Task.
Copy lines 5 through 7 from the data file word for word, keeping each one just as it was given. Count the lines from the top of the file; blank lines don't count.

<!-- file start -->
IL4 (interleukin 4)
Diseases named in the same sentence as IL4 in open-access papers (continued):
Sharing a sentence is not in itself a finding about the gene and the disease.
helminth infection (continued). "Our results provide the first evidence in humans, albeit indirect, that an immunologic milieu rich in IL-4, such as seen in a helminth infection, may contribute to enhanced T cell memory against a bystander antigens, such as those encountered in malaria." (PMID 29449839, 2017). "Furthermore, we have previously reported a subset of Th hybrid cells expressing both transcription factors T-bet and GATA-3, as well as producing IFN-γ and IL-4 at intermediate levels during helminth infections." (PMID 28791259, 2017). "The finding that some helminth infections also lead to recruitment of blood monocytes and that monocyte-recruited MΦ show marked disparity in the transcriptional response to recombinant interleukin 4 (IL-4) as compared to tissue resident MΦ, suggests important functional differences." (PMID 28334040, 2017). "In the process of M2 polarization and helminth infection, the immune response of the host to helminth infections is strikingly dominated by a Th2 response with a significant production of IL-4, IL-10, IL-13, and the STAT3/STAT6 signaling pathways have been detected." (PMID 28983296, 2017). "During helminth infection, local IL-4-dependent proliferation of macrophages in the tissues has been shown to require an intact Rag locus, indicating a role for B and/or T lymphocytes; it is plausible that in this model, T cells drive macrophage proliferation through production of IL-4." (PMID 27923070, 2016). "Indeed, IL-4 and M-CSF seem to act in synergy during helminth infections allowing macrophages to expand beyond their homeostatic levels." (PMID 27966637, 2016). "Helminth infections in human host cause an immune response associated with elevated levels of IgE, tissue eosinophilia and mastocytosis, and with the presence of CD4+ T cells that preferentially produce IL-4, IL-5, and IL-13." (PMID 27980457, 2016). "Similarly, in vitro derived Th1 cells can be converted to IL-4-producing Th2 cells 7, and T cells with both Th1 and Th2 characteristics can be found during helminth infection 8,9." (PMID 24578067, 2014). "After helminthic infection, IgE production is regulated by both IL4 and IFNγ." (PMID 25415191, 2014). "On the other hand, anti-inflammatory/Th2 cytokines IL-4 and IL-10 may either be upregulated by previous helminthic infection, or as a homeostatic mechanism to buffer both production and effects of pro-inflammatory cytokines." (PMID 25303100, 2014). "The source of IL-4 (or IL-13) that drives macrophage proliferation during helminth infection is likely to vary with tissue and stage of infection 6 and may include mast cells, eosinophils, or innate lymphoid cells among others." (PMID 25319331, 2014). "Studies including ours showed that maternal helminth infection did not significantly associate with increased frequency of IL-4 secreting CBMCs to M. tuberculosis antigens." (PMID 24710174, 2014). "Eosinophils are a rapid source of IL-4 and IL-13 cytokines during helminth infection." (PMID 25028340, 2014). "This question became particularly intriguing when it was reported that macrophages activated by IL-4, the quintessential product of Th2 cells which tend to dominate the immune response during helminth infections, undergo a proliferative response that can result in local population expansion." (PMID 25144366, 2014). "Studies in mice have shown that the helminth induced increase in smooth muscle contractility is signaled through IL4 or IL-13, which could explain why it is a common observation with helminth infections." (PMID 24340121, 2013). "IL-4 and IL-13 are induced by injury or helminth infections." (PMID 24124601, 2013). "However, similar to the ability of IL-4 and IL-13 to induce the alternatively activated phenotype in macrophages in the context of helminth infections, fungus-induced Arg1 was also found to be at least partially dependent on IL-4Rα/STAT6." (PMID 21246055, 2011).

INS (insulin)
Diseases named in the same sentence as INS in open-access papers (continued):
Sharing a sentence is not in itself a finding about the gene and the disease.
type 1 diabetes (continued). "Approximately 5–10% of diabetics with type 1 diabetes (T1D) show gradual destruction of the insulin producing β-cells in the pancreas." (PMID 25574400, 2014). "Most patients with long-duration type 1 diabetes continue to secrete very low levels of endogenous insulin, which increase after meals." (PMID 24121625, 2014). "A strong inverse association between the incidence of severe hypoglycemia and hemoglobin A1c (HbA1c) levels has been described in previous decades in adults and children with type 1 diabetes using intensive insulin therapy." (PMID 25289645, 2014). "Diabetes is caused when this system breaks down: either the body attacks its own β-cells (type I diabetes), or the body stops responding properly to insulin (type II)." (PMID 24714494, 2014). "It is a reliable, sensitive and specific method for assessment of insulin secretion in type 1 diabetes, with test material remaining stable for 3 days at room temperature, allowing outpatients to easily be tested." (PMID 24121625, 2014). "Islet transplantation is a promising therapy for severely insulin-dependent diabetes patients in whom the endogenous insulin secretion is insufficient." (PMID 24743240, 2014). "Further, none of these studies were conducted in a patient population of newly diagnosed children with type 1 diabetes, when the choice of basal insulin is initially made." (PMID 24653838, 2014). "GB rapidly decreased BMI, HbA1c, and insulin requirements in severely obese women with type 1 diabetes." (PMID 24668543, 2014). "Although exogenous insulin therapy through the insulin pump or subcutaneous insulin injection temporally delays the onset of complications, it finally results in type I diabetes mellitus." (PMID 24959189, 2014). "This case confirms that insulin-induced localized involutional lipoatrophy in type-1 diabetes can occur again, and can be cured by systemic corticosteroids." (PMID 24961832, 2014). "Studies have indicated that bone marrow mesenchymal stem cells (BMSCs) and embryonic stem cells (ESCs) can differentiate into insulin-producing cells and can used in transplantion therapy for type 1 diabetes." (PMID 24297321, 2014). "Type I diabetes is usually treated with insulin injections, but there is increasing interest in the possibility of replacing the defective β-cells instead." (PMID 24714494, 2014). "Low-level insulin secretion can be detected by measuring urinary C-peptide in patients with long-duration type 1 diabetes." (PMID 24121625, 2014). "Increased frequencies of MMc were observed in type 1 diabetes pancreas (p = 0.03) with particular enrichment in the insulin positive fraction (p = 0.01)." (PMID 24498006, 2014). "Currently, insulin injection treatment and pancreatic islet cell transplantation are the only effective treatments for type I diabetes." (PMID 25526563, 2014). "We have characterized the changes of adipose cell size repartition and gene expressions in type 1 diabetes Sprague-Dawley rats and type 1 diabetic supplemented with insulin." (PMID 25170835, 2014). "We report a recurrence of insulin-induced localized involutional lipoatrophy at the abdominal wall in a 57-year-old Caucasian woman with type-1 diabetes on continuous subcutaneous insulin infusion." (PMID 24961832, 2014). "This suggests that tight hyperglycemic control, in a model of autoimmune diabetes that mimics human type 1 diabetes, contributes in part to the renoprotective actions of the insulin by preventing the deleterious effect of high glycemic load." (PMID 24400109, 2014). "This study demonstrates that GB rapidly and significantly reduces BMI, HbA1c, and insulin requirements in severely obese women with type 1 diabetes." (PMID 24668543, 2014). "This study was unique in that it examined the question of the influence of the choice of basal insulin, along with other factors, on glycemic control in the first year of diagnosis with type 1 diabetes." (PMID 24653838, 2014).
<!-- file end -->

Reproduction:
INS (insulin)
Diseases named in the same sentence as INS in open-access papers (continued):
Sharing a sentence is not in itself a finding about the gene and the disease.